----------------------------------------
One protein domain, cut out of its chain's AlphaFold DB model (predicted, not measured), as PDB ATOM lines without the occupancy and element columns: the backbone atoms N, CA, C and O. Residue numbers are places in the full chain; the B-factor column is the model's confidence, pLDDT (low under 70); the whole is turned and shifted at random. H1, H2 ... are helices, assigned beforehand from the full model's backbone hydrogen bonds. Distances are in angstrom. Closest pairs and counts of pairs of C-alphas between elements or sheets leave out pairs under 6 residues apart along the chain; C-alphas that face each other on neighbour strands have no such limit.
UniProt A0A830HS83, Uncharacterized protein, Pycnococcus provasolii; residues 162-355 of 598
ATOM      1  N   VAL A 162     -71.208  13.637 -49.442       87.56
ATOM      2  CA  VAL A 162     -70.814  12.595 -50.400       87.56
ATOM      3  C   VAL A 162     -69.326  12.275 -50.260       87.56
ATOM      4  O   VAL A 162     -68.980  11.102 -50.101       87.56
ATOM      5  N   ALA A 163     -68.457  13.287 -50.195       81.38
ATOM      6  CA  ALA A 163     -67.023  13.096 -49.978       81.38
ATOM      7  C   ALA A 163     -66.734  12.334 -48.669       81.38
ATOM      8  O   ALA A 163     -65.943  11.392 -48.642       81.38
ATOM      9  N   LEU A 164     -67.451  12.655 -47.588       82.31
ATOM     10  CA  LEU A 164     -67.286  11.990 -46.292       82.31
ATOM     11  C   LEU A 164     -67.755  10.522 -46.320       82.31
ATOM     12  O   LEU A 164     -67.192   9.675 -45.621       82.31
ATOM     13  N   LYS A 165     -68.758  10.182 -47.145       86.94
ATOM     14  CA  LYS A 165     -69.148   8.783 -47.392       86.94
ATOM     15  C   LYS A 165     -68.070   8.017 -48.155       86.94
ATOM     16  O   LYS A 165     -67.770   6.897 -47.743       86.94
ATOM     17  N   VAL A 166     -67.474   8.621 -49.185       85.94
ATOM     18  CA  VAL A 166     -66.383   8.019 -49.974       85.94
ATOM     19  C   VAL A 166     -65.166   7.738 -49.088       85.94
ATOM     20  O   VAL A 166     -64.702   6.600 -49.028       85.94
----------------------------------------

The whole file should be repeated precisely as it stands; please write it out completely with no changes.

One protein domain, cut out of its chain's AlphaFold DB model (predicted, not measured), as PDB ATOM lines without the occupancy and element columns: the backbone atoms N, CA, C and O. Residue numbers are places in the full chain; the B-factor column is the model's confidence, pLDDT (low under 70); the whole is turned and shifted at random. H1, H2 ... are helices, assigned beforehand from the full model's backbone hydrogen bonds. Distances are in angstrom. Closest pairs and counts of pairs of C-alphas between elements or sheets leave out pairs under 6 residues apart along the chain; C-alphas that face each other on neighbour strands have no such limit.
UniProt A0A830HS83, Uncharacterized protein, Pycnococcus provasolii; residues 162-355 of 598
ATOM      1  N   VAL A 162     -71.208  13.637 -49.442       87.56
ATOM      2  CA  VAL A 162     -70.814  12.595 -50.400       87.56
ATOM      3  C   VAL A 162     -69.326  12.275 -50.260       87.56
ATOM      4  O   VAL A 162     -68.980  11.102 -50.101       87.56
ATOM      5  N   ALA A 163     -68.457  13.287 -50.195       81.38
ATOM      6  CA  ALA A 163     -67.023  13.096 -49.978       81.38
ATOM      7  C   ALA A 163     -66.734  12.334 -48.669       81.38
ATOM      8  O   ALA A 163     -65.943  11.392 -48.642       81.38
ATOM      9  N   LEU A 164     -67.451  12.655 -47.588       82.31
ATOM     10  CA  LEU A 164     -67.286  11.990 -46.292       82.31
ATOM     11  C   LEU A 164     -67.755  10.522 -46.320       82.31
ATOM     12  O   LEU A 164     -67.192   9.675 -45.621       82.31
ATOM     13  N   LYS A 165     -68.758  10.182 -47.145       86.94
ATOM     14  CA  LYS A 165     -69.148   8.783 -47.392       86.94
ATOM     15  C   LYS A 165     -68.070   8.017 -48.155       86.94
ATOM     16  O   LYS A 165     -67.770   6.897 -47.743       86.94
ATOM     17  N   VAL A 166     -67.474   8.621 -49.185       85.94
ATOM     18  CA  VAL A 166     -66.383   8.019 -49.974       85.94
ATOM     19  C   VAL A 166     -65.166   7.738 -49.088       85.94
ATOM     20  O   VAL A 166     -64.702   6.600 -49.028       85.94